In recent weeks, industry magazine The Energyst has reported:
‘The government has published guidance for landlords on the new regulations that could prevent them from renting buildings to tenants if they fail to meet minimum energy efficiency standards.’
It’s a crucial development. The Minimum Energy Efficiency Standards (MEES) come into force in April 2018. But preparatory action now is needed, both to understand MEES implications and get ready for potential remedial works.
The minimum level of energy efficiency provisions will mean that, subject to certain requirements and exemptions:
a) from 1 April 2018, landlords of non-domestic private rented properties (including public sector landlords) may not grant a tenancy to new or existing tenants if their property has an EPC rating of band F or G (shown on a valid Energy Performance Certificate for the property).
b) from 1 April 2023, landlords must not continue letting a non-domestic property which is already let if that property has an EPC rating of band F or G.
This means some 1 in 5 UK commercial buildings would fail the MEES test, and the maximum fine for failure to comply with MEES stands at £160,000 per property.
Therefore, it’s critical that landlords across the UK take notice, right now, of the implications. When implemented well, MEES stand to make UK property substantially more sustainable, and improve the quality of rented space for tenants.
Reputational benefit, longer term tenants and a more profitable portfolio are among the wins for landlords. But to reap such rewards, the sector as a whole must react promptly to what MEES will mean.
What does the guidance say?
The guidance sets out, via a number of flowcharts, the decision process whereby landlords can judge whether a property can legally be let under MEES regs. It also details the MEES laws in depth.
This alone is useful. UK environmental legislation is complex. Pathways to help landlords examine their responsibilities, and set about meeting them are most welcome.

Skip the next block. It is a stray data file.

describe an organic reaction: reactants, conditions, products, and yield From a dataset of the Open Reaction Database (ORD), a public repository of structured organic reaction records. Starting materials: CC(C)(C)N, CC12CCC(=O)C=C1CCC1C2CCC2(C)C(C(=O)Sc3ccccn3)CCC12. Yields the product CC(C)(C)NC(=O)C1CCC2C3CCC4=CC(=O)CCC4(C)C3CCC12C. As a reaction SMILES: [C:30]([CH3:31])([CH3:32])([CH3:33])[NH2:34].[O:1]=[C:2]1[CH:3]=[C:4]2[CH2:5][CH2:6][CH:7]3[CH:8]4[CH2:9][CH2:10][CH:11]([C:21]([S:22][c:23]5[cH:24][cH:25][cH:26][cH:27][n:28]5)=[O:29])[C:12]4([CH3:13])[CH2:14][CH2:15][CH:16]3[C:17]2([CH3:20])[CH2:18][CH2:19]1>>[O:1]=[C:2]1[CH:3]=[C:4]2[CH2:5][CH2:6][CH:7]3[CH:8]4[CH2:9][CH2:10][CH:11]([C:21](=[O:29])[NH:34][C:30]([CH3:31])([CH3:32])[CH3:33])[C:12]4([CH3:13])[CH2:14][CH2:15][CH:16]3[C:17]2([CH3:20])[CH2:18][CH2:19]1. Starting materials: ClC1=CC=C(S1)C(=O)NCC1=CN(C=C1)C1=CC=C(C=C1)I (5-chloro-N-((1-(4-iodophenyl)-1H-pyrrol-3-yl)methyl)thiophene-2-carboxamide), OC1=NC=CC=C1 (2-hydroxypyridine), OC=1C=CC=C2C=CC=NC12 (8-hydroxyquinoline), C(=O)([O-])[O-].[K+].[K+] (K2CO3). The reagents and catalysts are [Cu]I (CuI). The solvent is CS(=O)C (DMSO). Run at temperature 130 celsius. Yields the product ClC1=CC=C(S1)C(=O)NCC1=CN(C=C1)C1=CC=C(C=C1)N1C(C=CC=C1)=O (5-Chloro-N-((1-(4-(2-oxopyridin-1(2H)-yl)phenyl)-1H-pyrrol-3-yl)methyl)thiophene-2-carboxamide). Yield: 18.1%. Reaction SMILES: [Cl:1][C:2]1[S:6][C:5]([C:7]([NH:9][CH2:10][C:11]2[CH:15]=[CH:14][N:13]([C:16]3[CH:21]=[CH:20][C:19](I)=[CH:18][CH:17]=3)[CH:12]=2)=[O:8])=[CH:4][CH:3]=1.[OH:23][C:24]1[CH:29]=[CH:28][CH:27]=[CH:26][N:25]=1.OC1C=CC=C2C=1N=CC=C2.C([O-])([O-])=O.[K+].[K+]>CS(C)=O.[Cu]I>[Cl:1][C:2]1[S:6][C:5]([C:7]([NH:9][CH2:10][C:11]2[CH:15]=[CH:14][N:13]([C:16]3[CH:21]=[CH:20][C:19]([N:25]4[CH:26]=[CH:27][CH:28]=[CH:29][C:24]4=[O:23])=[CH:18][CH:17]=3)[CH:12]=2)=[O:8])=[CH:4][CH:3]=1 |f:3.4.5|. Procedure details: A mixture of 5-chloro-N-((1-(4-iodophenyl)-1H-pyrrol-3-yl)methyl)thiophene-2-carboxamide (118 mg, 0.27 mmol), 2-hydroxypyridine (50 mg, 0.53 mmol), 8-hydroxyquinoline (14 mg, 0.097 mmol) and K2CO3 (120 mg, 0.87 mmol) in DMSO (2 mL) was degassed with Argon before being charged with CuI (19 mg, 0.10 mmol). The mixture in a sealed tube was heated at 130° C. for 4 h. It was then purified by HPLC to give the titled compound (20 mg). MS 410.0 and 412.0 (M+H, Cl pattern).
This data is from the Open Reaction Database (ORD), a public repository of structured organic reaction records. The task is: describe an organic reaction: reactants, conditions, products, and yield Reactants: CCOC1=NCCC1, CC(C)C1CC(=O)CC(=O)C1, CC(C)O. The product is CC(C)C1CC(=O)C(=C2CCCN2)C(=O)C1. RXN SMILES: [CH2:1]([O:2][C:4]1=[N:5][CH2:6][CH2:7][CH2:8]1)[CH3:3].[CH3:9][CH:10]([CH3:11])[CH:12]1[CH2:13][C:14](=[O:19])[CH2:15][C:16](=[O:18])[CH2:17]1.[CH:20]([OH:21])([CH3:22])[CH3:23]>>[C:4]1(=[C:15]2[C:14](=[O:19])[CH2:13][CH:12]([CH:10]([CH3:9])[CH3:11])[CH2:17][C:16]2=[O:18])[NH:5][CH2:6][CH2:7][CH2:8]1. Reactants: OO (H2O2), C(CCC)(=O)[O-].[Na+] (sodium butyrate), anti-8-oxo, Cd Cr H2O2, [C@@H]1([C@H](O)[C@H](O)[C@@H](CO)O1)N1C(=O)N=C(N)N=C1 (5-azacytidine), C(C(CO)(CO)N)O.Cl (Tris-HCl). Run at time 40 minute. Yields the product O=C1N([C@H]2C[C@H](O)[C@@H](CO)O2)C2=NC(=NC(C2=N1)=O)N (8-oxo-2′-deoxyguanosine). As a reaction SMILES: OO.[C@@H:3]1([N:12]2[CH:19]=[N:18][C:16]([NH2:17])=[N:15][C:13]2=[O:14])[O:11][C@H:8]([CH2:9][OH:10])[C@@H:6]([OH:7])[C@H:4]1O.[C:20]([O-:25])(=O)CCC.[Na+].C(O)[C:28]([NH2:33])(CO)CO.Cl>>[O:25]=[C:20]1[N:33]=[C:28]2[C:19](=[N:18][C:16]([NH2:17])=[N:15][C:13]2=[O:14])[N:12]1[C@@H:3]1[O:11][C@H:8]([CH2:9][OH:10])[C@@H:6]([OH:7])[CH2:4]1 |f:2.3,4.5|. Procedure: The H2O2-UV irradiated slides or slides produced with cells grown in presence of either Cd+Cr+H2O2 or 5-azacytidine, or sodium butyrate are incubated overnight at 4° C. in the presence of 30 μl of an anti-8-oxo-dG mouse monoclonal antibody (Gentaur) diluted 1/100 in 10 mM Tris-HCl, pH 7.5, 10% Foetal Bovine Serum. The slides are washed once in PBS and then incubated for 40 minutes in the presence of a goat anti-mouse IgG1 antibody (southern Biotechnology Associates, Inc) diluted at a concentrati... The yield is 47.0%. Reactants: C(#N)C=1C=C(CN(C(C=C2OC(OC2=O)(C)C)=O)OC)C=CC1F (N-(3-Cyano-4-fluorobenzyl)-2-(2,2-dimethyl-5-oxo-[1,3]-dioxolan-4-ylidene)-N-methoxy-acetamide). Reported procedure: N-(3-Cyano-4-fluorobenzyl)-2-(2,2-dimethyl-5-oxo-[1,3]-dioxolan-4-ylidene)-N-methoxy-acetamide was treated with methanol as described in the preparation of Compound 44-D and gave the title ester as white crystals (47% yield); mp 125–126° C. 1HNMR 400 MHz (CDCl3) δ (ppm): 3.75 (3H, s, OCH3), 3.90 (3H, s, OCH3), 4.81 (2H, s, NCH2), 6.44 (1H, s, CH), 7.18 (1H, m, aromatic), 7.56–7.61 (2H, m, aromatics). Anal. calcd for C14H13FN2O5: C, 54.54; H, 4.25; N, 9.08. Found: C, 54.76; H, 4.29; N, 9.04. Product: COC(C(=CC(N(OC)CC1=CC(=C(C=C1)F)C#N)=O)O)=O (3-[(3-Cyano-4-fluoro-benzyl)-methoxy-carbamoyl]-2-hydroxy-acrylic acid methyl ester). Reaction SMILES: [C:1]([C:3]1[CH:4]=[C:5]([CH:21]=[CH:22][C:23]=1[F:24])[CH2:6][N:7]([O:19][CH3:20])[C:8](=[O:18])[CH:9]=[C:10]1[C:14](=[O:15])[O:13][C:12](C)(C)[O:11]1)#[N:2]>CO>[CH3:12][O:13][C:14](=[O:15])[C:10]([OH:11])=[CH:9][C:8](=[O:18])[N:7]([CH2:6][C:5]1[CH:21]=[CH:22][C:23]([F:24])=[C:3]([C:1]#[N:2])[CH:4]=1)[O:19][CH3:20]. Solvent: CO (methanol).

“We recommend that every UK commercial landlord consults the MEES guidance immediately,” explains Kevin Cox, Managing Director, Energys Group.
“It’s vital to do this for a number of reasons. Firstly, you need to comply. You need to plan out any costs, and the timeline of getting energy efficiency in your buildings up to standard.
“All of these elements will affect your business, your profit, your planning and your tenants. Often, the response to rules like MEES is to hide one’s head in the sand.
“That simply won’t wash in this case. MEES are here, and it’s essential to comply. There are huge benefits for landlords who do. You can win new business, based on your reputation as a sustainable letting agent.
“You will hold tenants for longer, who prefer the more comfortable heating and cooling systems in your sustainable, intelligently managed buildings. You will be ahead of the game; an example of futureproof, modern business.
“And of course, you will save money on potential fines, while your energy efficient buildings will command higher rents than the competition.”
Energys Group offers free site surveys to guide you on the most cost-effective energy efficient solutions for your building. Get in touch for advice.